North Downs diary, Farthing Downs, June 2017
The last day of June but still flowers are yet to bloom. The meadow’s time has not been missed. On Farthing Downs the gate’s latch clicks and ringlet butterflies jig between grasses. Lady’s and hedge bedstraw cover patches in a lemon meringue mattress form, a reminder of the microcosms of grasslands: dampness, the presence of certain rock or regular disturbance – it all leads to diversify the plants that appear now, and where others want to be. Skylarks still have songs to sing, as do yellowhammers, a song thrush down in the woody field edge. Crows half-heartedly mob a sparrowhawk with prey clasped between its talons.
On the lower slopes hundreds of meadow browns, ringlets and skippers cross the path sheltered by trees and the adjacent slope. It is that sense of abundance that so many lament losing. These chalk grasslands, managed with the long-view in mind, are the exception here on the edge of London. For centuries the North Downs have felt like an escape route from the city. Don’t forget that for thousands of years people have tramped the Pilgrims’ Way to the sacred site of Canterbury. To me they feel like a doorway to something better, somewhere free of the city’s ills. Somewhere you can breathe, where a wild, pastoral world still reigns. In truth it is just a thought and the reality remains different.
It’s quiet but I meet people walking dogs. A woman admires spikes of rosebay willowherb, remarking in a strong Indian inflection: ‘beautiful wildflowers’, snapping them with her camera phone. Another lady with a hint of Yorkshire in her voice says how delighted she is to watch marbled white butterflies. Whilst examining hogweed flowers a woman from the north of the border asks what I’m looking for. There’s a parasitic wasp with full ovipositor raised over its back like a scorpion ready to sting – of course it does nothing of the sort.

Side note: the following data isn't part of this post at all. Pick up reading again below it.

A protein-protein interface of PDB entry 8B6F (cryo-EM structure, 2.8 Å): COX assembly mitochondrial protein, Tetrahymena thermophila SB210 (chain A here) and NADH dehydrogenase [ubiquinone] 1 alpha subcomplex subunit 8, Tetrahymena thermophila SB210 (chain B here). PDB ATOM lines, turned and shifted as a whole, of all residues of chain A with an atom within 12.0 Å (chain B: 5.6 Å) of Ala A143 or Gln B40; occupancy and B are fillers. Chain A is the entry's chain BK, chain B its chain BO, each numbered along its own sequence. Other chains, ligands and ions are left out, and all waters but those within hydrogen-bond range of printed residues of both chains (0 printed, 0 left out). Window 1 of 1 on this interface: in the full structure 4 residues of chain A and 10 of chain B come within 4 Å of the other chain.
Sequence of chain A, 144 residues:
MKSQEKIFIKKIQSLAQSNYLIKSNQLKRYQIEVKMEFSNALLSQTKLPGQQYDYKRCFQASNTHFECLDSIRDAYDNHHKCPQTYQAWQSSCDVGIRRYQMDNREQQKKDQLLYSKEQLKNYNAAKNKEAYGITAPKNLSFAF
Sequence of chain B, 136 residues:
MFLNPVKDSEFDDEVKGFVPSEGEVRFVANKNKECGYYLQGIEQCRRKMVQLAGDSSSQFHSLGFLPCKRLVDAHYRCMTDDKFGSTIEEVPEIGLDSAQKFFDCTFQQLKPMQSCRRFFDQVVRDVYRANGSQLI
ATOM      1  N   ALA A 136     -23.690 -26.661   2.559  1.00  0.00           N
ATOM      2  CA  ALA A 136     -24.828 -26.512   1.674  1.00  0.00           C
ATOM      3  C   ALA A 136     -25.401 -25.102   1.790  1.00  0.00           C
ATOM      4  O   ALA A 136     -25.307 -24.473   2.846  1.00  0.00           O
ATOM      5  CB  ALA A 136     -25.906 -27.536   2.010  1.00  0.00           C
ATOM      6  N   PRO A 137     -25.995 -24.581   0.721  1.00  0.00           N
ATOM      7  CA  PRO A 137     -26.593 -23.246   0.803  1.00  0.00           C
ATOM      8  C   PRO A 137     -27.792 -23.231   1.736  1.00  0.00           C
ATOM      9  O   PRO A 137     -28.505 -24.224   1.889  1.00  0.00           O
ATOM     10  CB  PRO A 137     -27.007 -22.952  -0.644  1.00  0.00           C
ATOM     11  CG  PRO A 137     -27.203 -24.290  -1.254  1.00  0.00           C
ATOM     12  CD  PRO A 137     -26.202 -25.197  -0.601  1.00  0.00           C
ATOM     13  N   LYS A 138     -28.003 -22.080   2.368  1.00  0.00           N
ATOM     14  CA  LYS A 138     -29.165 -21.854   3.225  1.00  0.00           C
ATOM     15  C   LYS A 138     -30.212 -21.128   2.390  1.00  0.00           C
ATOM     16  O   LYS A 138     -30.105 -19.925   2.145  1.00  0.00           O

‘I’m looking at the thing that made Darwin think there was no God!’ I say.
Her eyes widen, she looks away, and she knows exactly the thing I mean.
‘I remember reading about them,‘ she says.
Ichneumon wasps insert their needle-like ovipositor into their prey, laying an egg which pupates into a grub that eats the prey from within.
Sitting to scribble this on a desire line between pyramidal orchids, vetches, marjoram and clover, a scorpion fly rests momentarily and horseflies make their attacks. They perch on my bag with turquoise compound eyes and trowel-like mouth parts. I flail my arms like a chimpanzee, mindful that a dog walker may soon approach and offer emergency first aid. These downs hold great riches, some of which only want your blood.